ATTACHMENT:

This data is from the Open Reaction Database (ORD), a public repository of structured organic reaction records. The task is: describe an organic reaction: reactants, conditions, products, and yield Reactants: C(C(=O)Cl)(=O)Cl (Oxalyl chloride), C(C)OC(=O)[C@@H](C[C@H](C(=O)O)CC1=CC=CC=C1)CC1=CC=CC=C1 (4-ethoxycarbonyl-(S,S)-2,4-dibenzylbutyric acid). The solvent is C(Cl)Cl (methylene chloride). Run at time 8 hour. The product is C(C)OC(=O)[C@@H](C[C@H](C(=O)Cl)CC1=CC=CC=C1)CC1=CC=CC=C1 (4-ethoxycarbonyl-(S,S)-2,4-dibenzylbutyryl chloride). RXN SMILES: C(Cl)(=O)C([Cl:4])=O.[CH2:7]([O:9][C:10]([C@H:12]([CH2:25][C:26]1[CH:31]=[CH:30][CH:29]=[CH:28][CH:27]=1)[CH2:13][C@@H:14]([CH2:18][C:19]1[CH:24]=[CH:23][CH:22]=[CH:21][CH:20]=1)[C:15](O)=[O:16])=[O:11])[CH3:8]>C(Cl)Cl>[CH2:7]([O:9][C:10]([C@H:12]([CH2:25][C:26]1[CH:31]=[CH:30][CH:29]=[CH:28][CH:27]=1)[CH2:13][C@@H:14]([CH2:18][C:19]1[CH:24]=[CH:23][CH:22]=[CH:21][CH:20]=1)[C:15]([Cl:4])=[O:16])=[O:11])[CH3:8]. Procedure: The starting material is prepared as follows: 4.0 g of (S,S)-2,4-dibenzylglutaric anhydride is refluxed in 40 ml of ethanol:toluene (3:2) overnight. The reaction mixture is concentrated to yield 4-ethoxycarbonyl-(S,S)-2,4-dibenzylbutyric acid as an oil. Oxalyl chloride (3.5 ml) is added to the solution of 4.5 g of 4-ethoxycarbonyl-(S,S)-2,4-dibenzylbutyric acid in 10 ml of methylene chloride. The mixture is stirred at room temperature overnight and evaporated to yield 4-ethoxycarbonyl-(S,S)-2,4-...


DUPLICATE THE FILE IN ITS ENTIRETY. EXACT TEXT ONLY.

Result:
This data is from the Open Reaction Database (ORD), a public repository of structured organic reaction records. The task is: describe an organic reaction: reactants, conditions, products, and yield Reactants: C(C(=O)Cl)(=O)Cl (Oxalyl chloride), C(C)OC(=O)[C@@H](C[C@H](C(=O)O)CC1=CC=CC=C1)CC1=CC=CC=C1 (4-ethoxycarbonyl-(S,S)-2,4-dibenzylbutyric acid). The solvent is C(Cl)Cl (methylene chloride). Run at time 8 hour. The product is C(C)OC(=O)[C@@H](C[C@H](C(=O)Cl)CC1=CC=CC=C1)CC1=CC=CC=C1 (4-ethoxycarbonyl-(S,S)-2,4-dibenzylbutyryl chloride). RXN SMILES: C(Cl)(=O)C([Cl:4])=O.[CH2:7]([O:9][C:10]([C@H:12]([CH2:25][C:26]1[CH:31]=[CH:30][CH:29]=[CH:28][CH:27]=1)[CH2:13][C@@H:14]([CH2:18][C:19]1[CH:24]=[CH:23][CH:22]=[CH:21][CH:20]=1)[C:15](O)=[O:16])=[O:11])[CH3:8]>C(Cl)Cl>[CH2:7]([O:9][C:10]([C@H:12]([CH2:25][C:26]1[CH:31]=[CH:30][CH:29]=[CH:28][CH:27]=1)[CH2:13][C@@H:14]([CH2:18][C:19]1[CH:24]=[CH:23][CH:22]=[CH:21][CH:20]=1)[C:15]([Cl:4])=[O:16])=[O:11])[CH3:8]. Procedure: The starting material is prepared as follows: 4.0 g of (S,S)-2,4-dibenzylglutaric anhydride is refluxed in 40 ml of ethanol:toluene (3:2) overnight. The reaction mixture is concentrated to yield 4-ethoxycarbonyl-(S,S)-2,4-dibenzylbutyric acid as an oil. Oxalyl chloride (3.5 ml) is added to the solution of 4.5 g of 4-ethoxycarbonyl-(S,S)-2,4-dibenzylbutyric acid in 10 ml of methylene chloride. The mixture is stirred at room temperature overnight and evaporated to yield 4-ethoxycarbonyl-(S,S)-2,4-...